October 4, 2016: Behavioral Sleep Medicine
Yeonsu Song, Donna L Washington, Elizabeth M Yano, Susan M McCurry, Constance H Fung, Joseph M Dzierzewski, Juan Carlos Rodriguez, Stella Jouldjian, Michael N Mitchell, Cathy A Alessi, Jennifer L Martin
OBJECTIVE/BACKGROUND: To identify caregiving-related sleep problems and their relationship to mental health and daytime function in female Veterans. PARTICIPANTS: Female Veterans (N = 1,477) from cross-sectional, nationwide, postal survey data. METHODS: The survey respondent characteristics included demographics, comorbidity, physical activity, health, use of sleep medications, and history of sleep apnea. They self-identified caregiving- related sleep problems (i...
October 3, 2016: Behavioral Sleep Medicine
Lori S Hoggard, LaBarron K Hill
BACKGROUND: African Americans experience more problematic and disordered sleep than White Americans. Racial discrimination has been implicated in this disparity. However, the mechanisms by which discrimination disrupts sleep are unclear. It has been theorized that Perseverative Cognition (PC), characterized by recurrent patterns of reflective (i.e., rumination) and anticipatory (i.e., worry) negative thinking about personally relevant stressors, may reflect the functional mechanism linking discrimination to sleep...
October 3, 2016: Behavioral Sleep Medicine
Yan Ma, Alicia Yeung, Albert C Yang, Chung-Kang Peng, Alisabet Clain, Jonathan Alpert, Maurizio Fava, Albert S Yeung
OBJECTIVE: This pilot study evaluated the effects of Tai Chi training on sleep quality (primary outcomes), and depression and social functioning levels (secondary outcomes) among patients with depression. PARTICIPANTS: Sixteen depressed Chinese patients. METHODS: Participants received 1-hr Tai Chi training sessions 2 times per week for 10 weeks. Patients' subjective sleep quality ratings, objective sleep quality measurements, and depression and social functioning levels were measured before, during, and after the intervention...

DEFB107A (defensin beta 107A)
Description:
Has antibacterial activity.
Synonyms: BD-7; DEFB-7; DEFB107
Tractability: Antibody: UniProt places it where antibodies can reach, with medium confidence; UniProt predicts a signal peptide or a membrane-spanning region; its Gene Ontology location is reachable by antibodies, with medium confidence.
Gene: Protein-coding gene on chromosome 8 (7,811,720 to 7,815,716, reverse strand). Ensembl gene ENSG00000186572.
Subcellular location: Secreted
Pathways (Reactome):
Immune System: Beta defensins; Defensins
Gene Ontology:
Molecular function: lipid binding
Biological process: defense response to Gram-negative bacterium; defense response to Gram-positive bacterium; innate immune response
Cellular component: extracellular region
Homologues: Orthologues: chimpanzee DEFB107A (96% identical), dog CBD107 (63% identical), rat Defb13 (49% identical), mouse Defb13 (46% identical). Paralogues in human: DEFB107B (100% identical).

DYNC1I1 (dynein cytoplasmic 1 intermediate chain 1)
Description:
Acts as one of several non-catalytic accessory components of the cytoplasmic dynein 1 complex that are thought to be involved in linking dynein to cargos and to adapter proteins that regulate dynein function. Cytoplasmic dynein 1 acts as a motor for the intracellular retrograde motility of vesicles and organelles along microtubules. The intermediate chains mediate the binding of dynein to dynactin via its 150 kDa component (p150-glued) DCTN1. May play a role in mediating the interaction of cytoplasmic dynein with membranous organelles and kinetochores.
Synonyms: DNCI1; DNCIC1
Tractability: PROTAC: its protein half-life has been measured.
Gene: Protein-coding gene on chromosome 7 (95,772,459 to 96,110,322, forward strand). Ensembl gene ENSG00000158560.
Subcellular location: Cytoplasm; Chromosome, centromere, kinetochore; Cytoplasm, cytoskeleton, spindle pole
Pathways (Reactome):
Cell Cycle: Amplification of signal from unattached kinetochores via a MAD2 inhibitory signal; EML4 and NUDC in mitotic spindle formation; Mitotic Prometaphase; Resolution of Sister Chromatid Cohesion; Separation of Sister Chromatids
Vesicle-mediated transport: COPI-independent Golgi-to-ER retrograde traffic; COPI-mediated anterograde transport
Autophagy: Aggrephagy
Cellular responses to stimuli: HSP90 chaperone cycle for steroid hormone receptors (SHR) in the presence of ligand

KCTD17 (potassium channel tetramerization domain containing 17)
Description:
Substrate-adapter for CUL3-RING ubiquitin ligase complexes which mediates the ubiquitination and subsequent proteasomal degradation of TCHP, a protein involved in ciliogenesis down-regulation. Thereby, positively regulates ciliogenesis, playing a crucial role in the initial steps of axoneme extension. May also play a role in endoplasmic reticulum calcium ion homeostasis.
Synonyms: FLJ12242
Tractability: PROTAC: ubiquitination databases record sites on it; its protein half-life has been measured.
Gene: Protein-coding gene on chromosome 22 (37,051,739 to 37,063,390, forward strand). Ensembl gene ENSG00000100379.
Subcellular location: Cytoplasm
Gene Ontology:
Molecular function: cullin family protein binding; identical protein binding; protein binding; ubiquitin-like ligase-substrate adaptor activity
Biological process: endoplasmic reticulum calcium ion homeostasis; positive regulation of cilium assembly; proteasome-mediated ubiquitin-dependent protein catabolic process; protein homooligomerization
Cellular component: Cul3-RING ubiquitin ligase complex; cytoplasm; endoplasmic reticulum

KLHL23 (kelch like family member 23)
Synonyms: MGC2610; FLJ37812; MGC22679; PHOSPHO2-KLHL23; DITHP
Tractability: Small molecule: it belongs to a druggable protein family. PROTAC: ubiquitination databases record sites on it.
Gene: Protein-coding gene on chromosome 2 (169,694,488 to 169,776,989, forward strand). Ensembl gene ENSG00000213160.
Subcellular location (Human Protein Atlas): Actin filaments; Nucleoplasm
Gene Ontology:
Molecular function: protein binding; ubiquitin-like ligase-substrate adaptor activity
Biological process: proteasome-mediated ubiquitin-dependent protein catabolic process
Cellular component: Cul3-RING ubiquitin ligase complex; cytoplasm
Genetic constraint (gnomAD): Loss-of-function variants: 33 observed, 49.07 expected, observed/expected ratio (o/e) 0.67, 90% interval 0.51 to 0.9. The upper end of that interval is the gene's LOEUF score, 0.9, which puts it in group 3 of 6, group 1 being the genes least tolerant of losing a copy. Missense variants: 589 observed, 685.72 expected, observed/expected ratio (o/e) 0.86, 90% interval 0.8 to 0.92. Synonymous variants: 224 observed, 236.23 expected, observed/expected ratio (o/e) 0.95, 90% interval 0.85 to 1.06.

September 27, 2016: Behavioral Sleep Medicine
Panagiotis Matsangas, Nita Lewis Shattuck
OBJECTIVE: To assess the similarities and differences between reported levels of fatigue and sleepiness as a consequence of working at sea. PARTICIPANTS: 767 crewmembers of a U.S. Navy ship. METHODS: Retrospective analysis of a survey to include questions about demographics, caffeine consumption, sleep adequacy, the Epworth Sleepiness Scale (ESS), and the Fatigue Severity Scale (FSS). RESULTS: ESS scores (8.41 ± 4.66) indicated that 32% of the participants had excessive daytime sleepiness (ESS score > 10), while approximately 7% had an ESS score of 16 or more...
September 23, 2016: Behavioral Sleep Medicine
Suzanne S Dickerson, Carla Jungquist, Eric TenBrock, Alan Aquilina, Patricia Smith, Eman Abu Sabbah, Rana Alameri, Grace Dean
OBJECTIVES: To obtain feasibility data on a self-management program to improve adherence with positive airway pressure (PAP) in individuals with newly diagnosed obstructive sleep apnea. METHODS: A mixed-methods design assessed program effectiveness and participants' opinions on program ease-of-use. Structured interviews with the treatment group occurred one week and one month after initiation of PAP therapy. RESULTS: Participants (n = 14) completing the study demonstrated 64% adherence versus 58% of the controls...
September 23, 2016: Behavioral Sleep Medicine
Angelika A Schlarb, Isabel Bihlmaier, Kerstin Velten-Schurian, Christian F Poets, Martin Hautzinger
OBJECTIVE/BACKGROUND: This intervention study evaluates the short- and long-term effects of cognitive behavior therapy for insomnia (CBT-I) in groups for school-age children and their parents, named the KiSS-program. CBT-I was implemented in three sessions for children and three sessions for parents. PARTICIPANTS AND METHODS: All in all, 112 children with chronic childhood insomnia were randomly assigned to a wait-list (WL) control or treatment condition. RESULTS: According to subjective measures as well as objective wrist actigraphy, children in the CBT-I condition reported greater improvements in sleep behavior immediately after the treatment compared to the WL group...
September 20, 2016: Behavioral Sleep Medicine
Efrosini A Papaconstantinou, Ellen Hodnett, Robyn Stremler